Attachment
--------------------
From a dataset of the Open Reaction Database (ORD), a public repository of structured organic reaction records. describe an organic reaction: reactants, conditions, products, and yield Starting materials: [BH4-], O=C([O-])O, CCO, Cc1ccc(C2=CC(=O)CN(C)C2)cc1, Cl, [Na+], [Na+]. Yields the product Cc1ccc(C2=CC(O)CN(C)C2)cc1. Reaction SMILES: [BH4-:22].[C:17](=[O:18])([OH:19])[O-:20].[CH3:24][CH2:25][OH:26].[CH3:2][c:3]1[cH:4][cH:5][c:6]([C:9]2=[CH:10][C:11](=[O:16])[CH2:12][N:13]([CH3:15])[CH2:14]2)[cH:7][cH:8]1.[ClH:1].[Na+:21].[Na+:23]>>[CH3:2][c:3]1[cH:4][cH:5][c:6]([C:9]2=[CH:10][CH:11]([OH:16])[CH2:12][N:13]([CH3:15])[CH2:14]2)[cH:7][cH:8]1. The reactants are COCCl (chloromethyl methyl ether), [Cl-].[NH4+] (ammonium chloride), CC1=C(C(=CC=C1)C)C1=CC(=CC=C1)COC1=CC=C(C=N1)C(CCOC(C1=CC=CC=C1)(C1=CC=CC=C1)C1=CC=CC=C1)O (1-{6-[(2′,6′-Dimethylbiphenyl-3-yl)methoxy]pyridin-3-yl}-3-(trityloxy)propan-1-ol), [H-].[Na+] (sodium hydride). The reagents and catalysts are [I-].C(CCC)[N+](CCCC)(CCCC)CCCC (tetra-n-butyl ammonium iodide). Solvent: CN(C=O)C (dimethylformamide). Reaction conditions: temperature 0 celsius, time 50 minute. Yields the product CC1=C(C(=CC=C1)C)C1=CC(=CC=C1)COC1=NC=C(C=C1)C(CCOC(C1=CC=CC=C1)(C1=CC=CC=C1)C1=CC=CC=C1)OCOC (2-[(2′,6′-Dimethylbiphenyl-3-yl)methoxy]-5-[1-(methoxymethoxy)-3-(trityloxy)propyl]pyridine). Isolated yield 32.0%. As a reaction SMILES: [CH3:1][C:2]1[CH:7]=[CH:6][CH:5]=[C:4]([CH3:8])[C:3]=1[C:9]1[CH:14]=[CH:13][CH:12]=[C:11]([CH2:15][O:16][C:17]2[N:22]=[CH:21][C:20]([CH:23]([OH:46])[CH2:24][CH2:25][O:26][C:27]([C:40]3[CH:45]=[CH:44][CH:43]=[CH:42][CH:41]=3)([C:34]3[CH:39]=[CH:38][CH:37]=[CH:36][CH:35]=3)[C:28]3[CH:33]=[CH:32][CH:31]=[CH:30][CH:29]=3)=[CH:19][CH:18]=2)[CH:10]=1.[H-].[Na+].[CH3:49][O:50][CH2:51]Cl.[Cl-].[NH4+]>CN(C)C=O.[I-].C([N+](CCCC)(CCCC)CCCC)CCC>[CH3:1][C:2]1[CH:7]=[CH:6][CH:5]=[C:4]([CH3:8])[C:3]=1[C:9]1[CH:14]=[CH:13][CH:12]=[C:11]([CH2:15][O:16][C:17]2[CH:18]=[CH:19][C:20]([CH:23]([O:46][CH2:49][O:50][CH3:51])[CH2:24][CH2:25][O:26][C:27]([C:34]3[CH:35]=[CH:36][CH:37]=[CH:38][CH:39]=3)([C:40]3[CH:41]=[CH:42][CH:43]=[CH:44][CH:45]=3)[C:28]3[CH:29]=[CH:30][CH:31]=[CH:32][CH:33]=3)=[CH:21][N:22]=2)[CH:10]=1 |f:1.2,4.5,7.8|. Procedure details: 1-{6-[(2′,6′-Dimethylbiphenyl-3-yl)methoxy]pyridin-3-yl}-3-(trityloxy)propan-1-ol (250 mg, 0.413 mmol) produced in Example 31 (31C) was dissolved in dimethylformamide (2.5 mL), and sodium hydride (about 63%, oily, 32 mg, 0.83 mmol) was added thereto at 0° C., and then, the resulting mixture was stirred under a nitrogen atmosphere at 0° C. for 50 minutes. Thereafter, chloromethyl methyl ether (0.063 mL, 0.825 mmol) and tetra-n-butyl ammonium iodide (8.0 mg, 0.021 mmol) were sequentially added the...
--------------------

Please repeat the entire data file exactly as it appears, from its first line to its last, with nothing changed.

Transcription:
From a dataset of the Open Reaction Database (ORD), a public repository of structured organic reaction records. describe an organic reaction: reactants, conditions, products, and yield Starting materials: [BH4-], O=C([O-])O, CCO, Cc1ccc(C2=CC(=O)CN(C)C2)cc1, Cl, [Na+], [Na+]. Yields the product Cc1ccc(C2=CC(O)CN(C)C2)cc1. Reaction SMILES: [BH4-:22].[C:17](=[O:18])([OH:19])[O-:20].[CH3:24][CH2:25][OH:26].[CH3:2][c:3]1[cH:4][cH:5][c:6]([C:9]2=[CH:10][C:11](=[O:16])[CH2:12][N:13]([CH3:15])[CH2:14]2)[cH:7][cH:8]1.[ClH:1].[Na+:21].[Na+:23]>>[CH3:2][c:3]1[cH:4][cH:5][c:6]([C:9]2=[CH:10][CH:11]([OH:16])[CH2:12][N:13]([CH3:15])[CH2:14]2)[cH:7][cH:8]1. The reactants are COCCl (chloromethyl methyl ether), [Cl-].[NH4+] (ammonium chloride), CC1=C(C(=CC=C1)C)C1=CC(=CC=C1)COC1=CC=C(C=N1)C(CCOC(C1=CC=CC=C1)(C1=CC=CC=C1)C1=CC=CC=C1)O (1-{6-[(2′,6′-Dimethylbiphenyl-3-yl)methoxy]pyridin-3-yl}-3-(trityloxy)propan-1-ol), [H-].[Na+] (sodium hydride). The reagents and catalysts are [I-].C(CCC)[N+](CCCC)(CCCC)CCCC (tetra-n-butyl ammonium iodide). Solvent: CN(C=O)C (dimethylformamide). Reaction conditions: temperature 0 celsius, time 50 minute. Yields the product CC1=C(C(=CC=C1)C)C1=CC(=CC=C1)COC1=NC=C(C=C1)C(CCOC(C1=CC=CC=C1)(C1=CC=CC=C1)C1=CC=CC=C1)OCOC (2-[(2′,6′-Dimethylbiphenyl-3-yl)methoxy]-5-[1-(methoxymethoxy)-3-(trityloxy)propyl]pyridine). Isolated yield 32.0%. As a reaction SMILES: [CH3:1][C:2]1[CH:7]=[CH:6][CH:5]=[C:4]([CH3:8])[C:3]=1[C:9]1[CH:14]=[CH:13][CH:12]=[C:11]([CH2:15][O:16][C:17]2[N:22]=[CH:21][C:20]([CH:23]([OH:46])[CH2:24][CH2:25][O:26][C:27]([C:40]3[CH:45]=[CH:44][CH:43]=[CH:42][CH:41]=3)([C:34]3[CH:39]=[CH:38][CH:37]=[CH:36][CH:35]=3)[C:28]3[CH:33]=[CH:32][CH:31]=[CH:30][CH:29]=3)=[CH:19][CH:18]=2)[CH:10]=1.[H-].[Na+].[CH3:49][O:50][CH2:51]Cl.[Cl-].[NH4+]>CN(C)C=O.[I-].C([N+](CCCC)(CCCC)CCCC)CCC>[CH3:1][C:2]1[CH:7]=[CH:6][CH:5]=[C:4]([CH3:8])[C:3]=1[C:9]1[CH:14]=[CH:13][CH:12]=[C:11]([CH2:15][O:16][C:17]2[CH:18]=[CH:19][C:20]([CH:23]([O:46][CH2:49][O:50][CH3:51])[CH2:24][CH2:25][O:26][C:27]([C:34]3[CH:35]=[CH:36][CH:37]=[CH:38][CH:39]=3)([C:40]3[CH:41]=[CH:42][CH:43]=[CH:44][CH:45]=3)[C:28]3[CH:29]=[CH:30][CH:31]=[CH:32][CH:33]=3)=[CH:21][N:22]=2)[CH:10]=1 |f:1.2,4.5,7.8|. Procedure details: 1-{6-[(2′,6′-Dimethylbiphenyl-3-yl)methoxy]pyridin-3-yl}-3-(trityloxy)propan-1-ol (250 mg, 0.413 mmol) produced in Example 31 (31C) was dissolved in dimethylformamide (2.5 mL), and sodium hydride (about 63%, oily, 32 mg, 0.83 mmol) was added thereto at 0° C., and then, the resulting mixture was stirred under a nitrogen atmosphere at 0° C. for 50 minutes. Thereafter, chloromethyl methyl ether (0.063 mL, 0.825 mmol) and tetra-n-butyl ammonium iodide (8.0 mg, 0.021 mmol) were sequentially added the...